In 2013, when political analysts gamed out this year's the battle for the Senate, few people believed Senator Mark Udall of Colorado was in any danger. Udall seemed to be popular enough, his state had just voted for Obama's reelection, and the GOP didn't have an obvious candidate.
Yet on Saturday, FiveThirtyEight projected Colorado's Senate election as the most competitive race in the country — giving each party a 50 percent shot at winning. Most other forecasts concur that the race is now quite close, as our hub shows:
Republicans only have a shot here because they got their preferred candidate — Rep. Cory Gardner — to enter the race, and to be nominated. Gardner, who was viewed as "the GOP's next big thing" in the state, rejected initial attempts to coax him out of his safe House seat for a risky Senate bid. But by early 2014, with Obama's approval down and Udall looking weaker in the polls, he changed his mind and decided to jump in. The field cleared for him — he won his primary uncontested — and Democrats suddenly had yet another seat at risk.
Gardner's recruitment is emblematic of the success the GOP has had this year, across the board, in Senate candidate selection. They managed to prevent any of their own incumbents from losing a primary. And in almost every key state, the party got exactly the nominee it wanted — and so far, not one of them has made a crippling gaffe.
This might seem like faint praise, but recent experience shows that Republicans can't take such a thing for granted. Indeed, if the GOP had managed to replicate that feat in a few more races in 2010 and 2012, their Senate takeover might be all-but-assured by now.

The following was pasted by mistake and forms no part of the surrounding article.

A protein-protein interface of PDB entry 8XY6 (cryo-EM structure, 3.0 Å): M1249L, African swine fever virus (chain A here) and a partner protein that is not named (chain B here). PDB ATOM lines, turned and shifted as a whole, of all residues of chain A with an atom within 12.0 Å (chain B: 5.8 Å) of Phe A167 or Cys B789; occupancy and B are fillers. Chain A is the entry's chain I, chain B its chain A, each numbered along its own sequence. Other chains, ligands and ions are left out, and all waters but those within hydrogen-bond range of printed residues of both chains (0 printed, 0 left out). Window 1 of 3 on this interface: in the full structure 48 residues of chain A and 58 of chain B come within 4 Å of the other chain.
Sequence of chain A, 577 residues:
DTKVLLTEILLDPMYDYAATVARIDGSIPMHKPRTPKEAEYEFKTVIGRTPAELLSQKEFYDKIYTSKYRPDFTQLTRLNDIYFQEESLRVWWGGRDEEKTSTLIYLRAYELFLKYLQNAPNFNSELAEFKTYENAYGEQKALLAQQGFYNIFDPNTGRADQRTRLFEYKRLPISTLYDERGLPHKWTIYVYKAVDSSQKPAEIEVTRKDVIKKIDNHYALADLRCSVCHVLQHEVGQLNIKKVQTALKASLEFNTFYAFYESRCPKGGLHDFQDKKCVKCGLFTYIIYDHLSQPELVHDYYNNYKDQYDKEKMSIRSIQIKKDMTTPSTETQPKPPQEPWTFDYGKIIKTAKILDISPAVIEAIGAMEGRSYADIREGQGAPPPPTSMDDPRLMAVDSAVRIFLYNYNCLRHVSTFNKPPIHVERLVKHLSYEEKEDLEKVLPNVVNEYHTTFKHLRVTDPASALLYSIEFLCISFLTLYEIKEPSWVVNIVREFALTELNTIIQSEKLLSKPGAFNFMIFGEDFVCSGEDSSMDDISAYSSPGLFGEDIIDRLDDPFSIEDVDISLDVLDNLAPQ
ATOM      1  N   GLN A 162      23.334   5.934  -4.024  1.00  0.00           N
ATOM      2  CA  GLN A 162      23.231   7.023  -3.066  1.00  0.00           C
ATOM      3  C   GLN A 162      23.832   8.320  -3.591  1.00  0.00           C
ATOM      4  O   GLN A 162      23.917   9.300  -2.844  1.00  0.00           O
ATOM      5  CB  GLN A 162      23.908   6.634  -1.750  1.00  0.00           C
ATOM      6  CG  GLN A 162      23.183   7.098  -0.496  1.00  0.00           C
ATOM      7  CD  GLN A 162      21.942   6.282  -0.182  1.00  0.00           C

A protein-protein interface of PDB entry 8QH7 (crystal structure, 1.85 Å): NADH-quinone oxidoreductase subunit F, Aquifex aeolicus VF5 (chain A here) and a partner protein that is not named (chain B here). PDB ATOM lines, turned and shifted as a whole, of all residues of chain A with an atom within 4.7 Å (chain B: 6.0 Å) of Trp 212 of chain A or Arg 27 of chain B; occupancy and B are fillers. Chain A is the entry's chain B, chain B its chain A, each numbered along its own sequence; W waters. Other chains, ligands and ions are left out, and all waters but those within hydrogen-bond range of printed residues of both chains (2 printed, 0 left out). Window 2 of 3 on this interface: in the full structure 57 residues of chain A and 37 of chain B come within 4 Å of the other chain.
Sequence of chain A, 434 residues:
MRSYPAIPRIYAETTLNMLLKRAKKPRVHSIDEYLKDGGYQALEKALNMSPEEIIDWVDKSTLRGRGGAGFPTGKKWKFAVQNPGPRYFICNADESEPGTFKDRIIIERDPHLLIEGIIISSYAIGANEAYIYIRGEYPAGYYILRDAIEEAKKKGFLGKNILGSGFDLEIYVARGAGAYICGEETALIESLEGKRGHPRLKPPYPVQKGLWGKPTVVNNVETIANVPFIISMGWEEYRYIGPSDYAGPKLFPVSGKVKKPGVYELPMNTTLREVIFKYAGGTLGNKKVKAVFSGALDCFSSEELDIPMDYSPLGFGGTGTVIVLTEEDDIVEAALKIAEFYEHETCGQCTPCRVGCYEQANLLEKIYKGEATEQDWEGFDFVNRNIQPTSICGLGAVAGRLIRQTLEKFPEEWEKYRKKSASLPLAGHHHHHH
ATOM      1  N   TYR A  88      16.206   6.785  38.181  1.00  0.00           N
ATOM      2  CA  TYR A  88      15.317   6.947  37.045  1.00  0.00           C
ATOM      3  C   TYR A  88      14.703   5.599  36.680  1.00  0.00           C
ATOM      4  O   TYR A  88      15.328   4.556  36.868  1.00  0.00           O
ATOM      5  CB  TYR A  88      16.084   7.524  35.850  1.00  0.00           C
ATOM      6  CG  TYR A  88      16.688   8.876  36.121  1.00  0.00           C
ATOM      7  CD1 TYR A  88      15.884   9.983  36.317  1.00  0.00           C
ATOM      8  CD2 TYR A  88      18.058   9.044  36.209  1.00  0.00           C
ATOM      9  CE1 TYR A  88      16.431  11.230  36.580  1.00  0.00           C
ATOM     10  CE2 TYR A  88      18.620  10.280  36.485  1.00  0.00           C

Instead, amateur or gaffe-prone candidates won primaries in several states, and went down to resounding defeats in the general election in Nevada (Sharron Angle), Delaware (Christine O'Donnell), Missouri (Todd Akin), and Indiana (Richard Mourdock). While not all of these races were guaranteed to go the other way with a different candidate, they all would likely have been closer contests. Instead, Angle and Mourdock lost by 6, Akin by 15, and O'Donnell by 16.
This allowed the Democrats to amass a majority of 55 seats in the 2012 elections — giving them a good deal of breathing room in this year. And they've needed it. The party has effectively conceded three seats opened up by retirements in West Virginia, South Dakota, and Montana. Additionally, it's defending three seats in deep red Arkansas, Louisiana, and Alaska, where President Obama is particularly unpopular. With all that in mind, it's amazing that they still have a fighting chance to keep the Senate.
There are so many very close and competitive Senate races this year that each one really could prove decisive for party control. For instance, if even one purple state Democrat goes down to a narrow defeat — whether it's Udall in Colorado, or Bruce Braley in Iowa — the math for the party to keep the Senate becomes much tougher. So the fact that the GOP has managed to put up solid, competitive contenders for so many Democratic-held seats is a great boon to their chances, and a stark difference from recent years.
Take Kansas. Sure, the GOP incumbent Pat Roberts might be trailing in recent polls, especially now that the Democratic candidate has dropped out, with his support likely to go to independent candidate Greg Orman. But Roberts only won his primary by 8 points. If his far-right opponent Milton Wolf — a radiologist who posted x-rays of gunshot victims on his personal Facebook page — had won, the GOP would be in much bigger trouble. As it is, the race is still one of many that's still being hotly contested as the election draws nearer.
So right now, it looks like that the Democrats can't rely on more Todd Akin-esque candidates to blunder away seats and save the Senate for them. To retain the chamber, they'll have to edge out close victories against serious challengers, despite President Obama's unpopularity. We'll see whether the party can pull that off.